On Sickness and on Health
BMJ (British Medical Journal). 1986 Feb 1; 292(6516): 318-320.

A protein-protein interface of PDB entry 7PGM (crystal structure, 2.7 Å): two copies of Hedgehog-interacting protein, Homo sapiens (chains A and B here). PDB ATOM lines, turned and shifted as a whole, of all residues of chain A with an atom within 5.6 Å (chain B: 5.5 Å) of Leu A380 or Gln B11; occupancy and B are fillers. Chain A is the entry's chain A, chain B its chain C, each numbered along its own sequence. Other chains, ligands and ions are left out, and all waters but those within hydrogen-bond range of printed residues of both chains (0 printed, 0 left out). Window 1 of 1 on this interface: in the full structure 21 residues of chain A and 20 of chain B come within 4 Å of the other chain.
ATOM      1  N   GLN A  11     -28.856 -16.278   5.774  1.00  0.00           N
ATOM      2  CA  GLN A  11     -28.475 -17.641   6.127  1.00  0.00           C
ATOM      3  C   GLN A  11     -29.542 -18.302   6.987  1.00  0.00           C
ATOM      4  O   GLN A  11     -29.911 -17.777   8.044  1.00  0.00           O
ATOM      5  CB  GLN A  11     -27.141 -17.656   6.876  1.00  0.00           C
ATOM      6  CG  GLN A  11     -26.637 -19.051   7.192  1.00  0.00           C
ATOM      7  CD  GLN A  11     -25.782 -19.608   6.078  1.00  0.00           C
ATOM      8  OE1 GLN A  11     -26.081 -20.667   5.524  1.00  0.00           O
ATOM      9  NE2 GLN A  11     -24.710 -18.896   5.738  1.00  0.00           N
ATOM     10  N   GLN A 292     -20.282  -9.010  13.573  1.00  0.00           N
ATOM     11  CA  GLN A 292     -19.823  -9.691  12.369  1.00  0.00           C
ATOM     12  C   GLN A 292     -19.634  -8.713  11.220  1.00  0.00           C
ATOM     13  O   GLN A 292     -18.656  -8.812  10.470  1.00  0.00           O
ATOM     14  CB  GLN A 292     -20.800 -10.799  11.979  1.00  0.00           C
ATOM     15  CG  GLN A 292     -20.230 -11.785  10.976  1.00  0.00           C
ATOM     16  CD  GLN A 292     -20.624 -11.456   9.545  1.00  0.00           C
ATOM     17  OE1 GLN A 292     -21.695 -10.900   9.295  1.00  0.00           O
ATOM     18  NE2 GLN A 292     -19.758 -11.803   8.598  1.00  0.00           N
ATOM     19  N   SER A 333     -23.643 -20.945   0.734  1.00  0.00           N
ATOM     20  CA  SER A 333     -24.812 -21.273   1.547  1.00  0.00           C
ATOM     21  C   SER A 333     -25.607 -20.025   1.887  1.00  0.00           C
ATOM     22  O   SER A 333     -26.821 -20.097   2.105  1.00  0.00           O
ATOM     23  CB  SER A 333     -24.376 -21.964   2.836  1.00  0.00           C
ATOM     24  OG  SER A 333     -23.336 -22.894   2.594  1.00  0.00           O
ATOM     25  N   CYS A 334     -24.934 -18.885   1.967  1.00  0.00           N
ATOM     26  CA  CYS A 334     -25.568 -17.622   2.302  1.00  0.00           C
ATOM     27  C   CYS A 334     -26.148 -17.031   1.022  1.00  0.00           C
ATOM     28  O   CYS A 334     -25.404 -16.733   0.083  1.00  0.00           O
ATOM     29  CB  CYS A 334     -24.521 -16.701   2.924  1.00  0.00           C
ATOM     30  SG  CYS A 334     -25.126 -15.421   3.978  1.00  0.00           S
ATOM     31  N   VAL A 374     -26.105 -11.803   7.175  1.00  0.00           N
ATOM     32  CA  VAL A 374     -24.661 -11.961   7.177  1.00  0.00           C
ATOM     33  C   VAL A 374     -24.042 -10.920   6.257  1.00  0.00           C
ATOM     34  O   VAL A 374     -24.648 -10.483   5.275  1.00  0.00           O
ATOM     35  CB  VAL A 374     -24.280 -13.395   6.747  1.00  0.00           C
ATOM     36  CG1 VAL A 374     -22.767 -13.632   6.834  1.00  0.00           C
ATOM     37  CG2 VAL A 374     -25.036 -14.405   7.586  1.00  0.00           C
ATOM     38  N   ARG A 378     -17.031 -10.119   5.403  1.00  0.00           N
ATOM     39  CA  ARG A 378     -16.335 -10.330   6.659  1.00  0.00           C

The meaning of health, its relation to illness and disease, and its aspects that are of particular importance in medical ethics are the foci of Gillon's essay, one of a series on philosophical medical ethics. He argues that the World Health Organization's definition of health--"a state of complete physical, mental, and social wellbeing and not merely the absence of disease or infirmity"--is too broad for use by physicians in patient care. Defining illness and disease--those components of ill health with which doctors are concerned--might help delineate the physician's role in restoring or preserving health. Gillon summarizes the realist and nominalist approaches to disease and to the question whether it is an evaluative or a value free concept. He suggests that the definition and ascription of illness are of such social importance that decisions concerning them should be made cooperatively by doctors and society. (KIE abstract)